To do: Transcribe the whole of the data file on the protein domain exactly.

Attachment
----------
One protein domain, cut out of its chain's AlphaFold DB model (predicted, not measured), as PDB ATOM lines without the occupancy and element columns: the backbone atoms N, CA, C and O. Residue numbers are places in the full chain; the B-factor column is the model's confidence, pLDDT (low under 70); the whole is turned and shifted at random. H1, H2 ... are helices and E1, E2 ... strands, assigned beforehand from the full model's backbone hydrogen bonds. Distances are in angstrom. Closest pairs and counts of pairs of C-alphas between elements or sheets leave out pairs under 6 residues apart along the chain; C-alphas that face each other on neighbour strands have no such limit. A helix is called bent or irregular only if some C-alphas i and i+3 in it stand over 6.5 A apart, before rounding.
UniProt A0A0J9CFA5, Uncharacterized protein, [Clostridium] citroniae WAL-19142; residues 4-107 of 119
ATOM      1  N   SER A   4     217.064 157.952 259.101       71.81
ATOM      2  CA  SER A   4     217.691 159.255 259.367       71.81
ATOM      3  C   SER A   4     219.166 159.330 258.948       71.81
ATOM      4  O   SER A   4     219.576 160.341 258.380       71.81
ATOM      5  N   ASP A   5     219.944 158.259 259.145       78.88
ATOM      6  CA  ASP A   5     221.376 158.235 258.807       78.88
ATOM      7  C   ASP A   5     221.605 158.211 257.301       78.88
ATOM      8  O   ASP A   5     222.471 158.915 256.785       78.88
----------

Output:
One protein domain, cut out of its chain's AlphaFold DB model (predicted, not measured), as PDB ATOM lines without the occupancy and element columns: the backbone atoms N, CA, C and O. Residue numbers are places in the full chain; the B-factor column is the model's confidence, pLDDT (low under 70); the whole is turned and shifted at random. H1, H2 ... are helices and E1, E2 ... strands, assigned beforehand from the full model's backbone hydrogen bonds. Distances are in angstrom. Closest pairs and counts of pairs of C-alphas between elements or sheets leave out pairs under 6 residues apart along the chain; C-alphas that face each other on neighbour strands have no such limit. A helix is called bent or irregular only if some C-alphas i and i+3 in it stand over 6.5 A apart, before rounding.
UniProt A0A0J9CFA5, Uncharacterized protein, [Clostridium] citroniae WAL-19142; residues 4-107 of 119
ATOM      1  N   SER A   4     217.064 157.952 259.101       71.81
ATOM      2  CA  SER A   4     217.691 159.255 259.367       71.81
ATOM      3  C   SER A   4     219.166 159.330 258.948       71.81
ATOM      4  O   SER A   4     219.576 160.341 258.380       71.81
ATOM      5  N   ASP A   5     219.944 158.259 259.145       78.88
ATOM      6  CA  ASP A   5     221.376 158.235 258.807       78.88
ATOM      7  C   ASP A   5     221.605 158.211 257.301       78.88
ATOM      8  O   ASP A   5     222.471 158.915 256.785       78.88